The Gregory Horror Show was the passion project of Pecola creator Naomi Iwata, taking the recognizable box-like aesthetic of his comedy series and applying it to a horror-comedy franchise about exploring the troubled psyche of its protagonists. Each season followed some foolish sod who became trapped in a hotel and had to confront harsh truths about themselves to escape from the clutches of its evil inhabitants. Does that sound a bit like Resident Evil? Capcom sure thought so.
This Playstation 2 exclusive turns the player into the latest visitor at Gregory House, where you are soon approached by the Grim Reaper. He needs your help to gather the souls of all the residents at the hotel, which will prove to be tricky because people are generally quite attached to their souls. Fortunately, you soon find an ally in Zombie Neko, a patchwork, undead cat, who wants to help you on your mission.
The game is best described as a mix between Majora’s Mask and Resident Evil. You explore the complicated layout of Gregory House, unlocking more areas as you progress through the game. Each character has a story to them that you uncover through conversation, spying on them, or gathering rumors from other residents. To get their souls. you’ll need to figure out how to trick or help the resident, which might require finding key items hidden around the mansion or completing side-quests.
How does Majora’s Mask come into play? Well, the entire game runs on an in-game clock and each resident has a set schedule and behavior by which they abide and which you manipulate. If you need something from their room, chances are you’ll have to discover when they leave for long enough that you can pilfer their belongings. With over a dozen characters in a fairly confined space, it becomes an interesting puzzle to figure out when you can go where.
Because your quest for gathering souls is sure to make a few enemies. Characters who know you are after them might just run away, whereas others will immediately attack. Even friendly characters might turn hostile after you stole their very spirits, making the halls of Gregory House more dangerous the longer you play. You peek through keyholes and sneak about to remain stealthy, but once they have spotted you, all you can do is run and hope for the best.
Enemies will chase you for quite some time, even as you go into different rooms or even wings of the hotel where they would otherwise never go. If they catch you, you’ll be subjected to a horror sequence unique to each character, which depletes a bunch of the meter representing your mental stability.
This meter is basically your health and it depletes non-stop as you play, though it can be replenished by reading, sleeping, or consuming food and herbs. You also gain various status effects based on what happens to your character, which usually impact how quickly the meter drains.
These are a lot of interesting ideas, but I quickly found that Gregory Horror Show was obnoxious to play through because of them. Having to solve opaque puzzles while under a constant, visible timer was frustrating and made every moment where I wasn’t making tangible progress feel wasted. The puzzles themselves are incredibly short once you realize what you need to do, so the game relies on all the hostile NPCs to stall you and waste your time, requiring you to use items to continue playing. Items you might have been gathering because you needed them for a puzzle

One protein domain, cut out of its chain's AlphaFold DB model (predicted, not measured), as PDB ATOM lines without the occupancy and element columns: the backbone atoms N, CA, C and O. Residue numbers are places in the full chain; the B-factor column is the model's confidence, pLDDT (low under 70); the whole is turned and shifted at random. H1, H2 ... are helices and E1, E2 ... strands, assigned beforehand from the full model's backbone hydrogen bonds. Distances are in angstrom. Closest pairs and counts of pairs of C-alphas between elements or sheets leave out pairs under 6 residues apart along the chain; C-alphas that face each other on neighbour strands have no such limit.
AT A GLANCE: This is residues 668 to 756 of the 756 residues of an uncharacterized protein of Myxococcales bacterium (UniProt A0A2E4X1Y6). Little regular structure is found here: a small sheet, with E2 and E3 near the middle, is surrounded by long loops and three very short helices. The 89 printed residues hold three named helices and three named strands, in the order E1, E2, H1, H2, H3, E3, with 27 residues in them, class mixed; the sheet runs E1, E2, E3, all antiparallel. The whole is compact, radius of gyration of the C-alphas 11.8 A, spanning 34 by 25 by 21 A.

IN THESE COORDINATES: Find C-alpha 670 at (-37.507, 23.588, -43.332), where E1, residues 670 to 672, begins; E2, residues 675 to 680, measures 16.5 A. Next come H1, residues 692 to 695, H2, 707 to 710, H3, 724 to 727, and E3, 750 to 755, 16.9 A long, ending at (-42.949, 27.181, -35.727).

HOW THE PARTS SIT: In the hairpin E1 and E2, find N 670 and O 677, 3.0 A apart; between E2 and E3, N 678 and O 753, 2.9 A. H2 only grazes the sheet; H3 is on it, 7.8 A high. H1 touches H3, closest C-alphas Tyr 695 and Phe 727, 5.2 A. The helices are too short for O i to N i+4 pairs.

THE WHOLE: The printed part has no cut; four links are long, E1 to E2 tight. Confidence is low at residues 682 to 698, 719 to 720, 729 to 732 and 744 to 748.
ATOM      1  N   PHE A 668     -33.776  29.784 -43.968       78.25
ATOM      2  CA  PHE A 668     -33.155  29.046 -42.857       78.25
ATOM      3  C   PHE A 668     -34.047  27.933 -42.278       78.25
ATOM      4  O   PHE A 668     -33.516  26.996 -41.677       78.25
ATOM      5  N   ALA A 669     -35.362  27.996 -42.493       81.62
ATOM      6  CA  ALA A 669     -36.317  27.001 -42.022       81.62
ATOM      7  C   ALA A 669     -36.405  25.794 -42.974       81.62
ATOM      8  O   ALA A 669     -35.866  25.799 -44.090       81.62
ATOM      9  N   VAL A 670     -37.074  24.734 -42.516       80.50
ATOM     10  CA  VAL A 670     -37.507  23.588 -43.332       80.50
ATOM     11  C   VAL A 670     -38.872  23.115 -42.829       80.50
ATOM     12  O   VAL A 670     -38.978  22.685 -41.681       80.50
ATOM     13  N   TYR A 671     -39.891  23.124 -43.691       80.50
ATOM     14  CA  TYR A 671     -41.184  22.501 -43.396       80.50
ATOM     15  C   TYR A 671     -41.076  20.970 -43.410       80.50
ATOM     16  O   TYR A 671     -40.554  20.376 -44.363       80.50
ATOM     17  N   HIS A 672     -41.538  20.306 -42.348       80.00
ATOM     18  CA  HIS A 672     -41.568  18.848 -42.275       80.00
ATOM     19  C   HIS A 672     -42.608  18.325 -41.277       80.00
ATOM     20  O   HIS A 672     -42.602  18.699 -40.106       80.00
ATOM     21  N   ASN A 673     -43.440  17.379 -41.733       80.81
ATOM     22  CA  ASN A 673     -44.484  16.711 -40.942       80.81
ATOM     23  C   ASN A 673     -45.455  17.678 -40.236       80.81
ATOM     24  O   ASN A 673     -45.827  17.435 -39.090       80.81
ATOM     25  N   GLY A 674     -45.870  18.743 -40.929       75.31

Some puzzles just don’t make much sense. One character asks you to bring a personal belonging, but what you actually need to do is go on a fetch quest for other characters until you get a random book. In fact, the puzzles might actually make less sense if you’ve seen the show. Nobody who watched the TV series would actually consider looking for the little girl’s lost doll; you can’t just retcon a character like that for the sake a puzzle. Is this a prank, Capcom?
I feel that there was some confusion as to what elements from the series should be put into the game. I loved exploring the familiar hotel and seeing its locales now tied together as a coherent whole. It’s a beautiful and atmospheric place and it’s genuinely unnerving to be sneaking around, peeking through the keyholes, all while knowing one of the evil residents could be right behind you as you do.
However, the TV series did admittedly decline over time, owing to it constantly recycling the same characters and story beats for each season. Characters that themselves varied from interesting horror monsters to incredibly basic jokes that weren’t even that funny when season 1 did them. People who have seen the show will likely be exasperated having to sit through the same jokes and stories a fifth time, whereas newcomers will just be perplexed with the very random nature of half the characters.
For a video game tie-in to an incredibly niche CGI anime, Gregory Horror Show is better than I could have expected, but nevertheless quite a chore to play through for me. Horror fans may want to visit this obscure title, however. Even if that is just out of a pilgrim’s obligation. It’s a horror game by Capcom that is inspired by Resident Evil and experiments with interesting innovations like a mood-based status effects and sanity mechanics. It might be bizarre in places, but go into it with an open-mind and you may be very surprised with what you find. Additionally, I can recommend the first 2 seasons of the TV series to anybody whose interest has been sparked.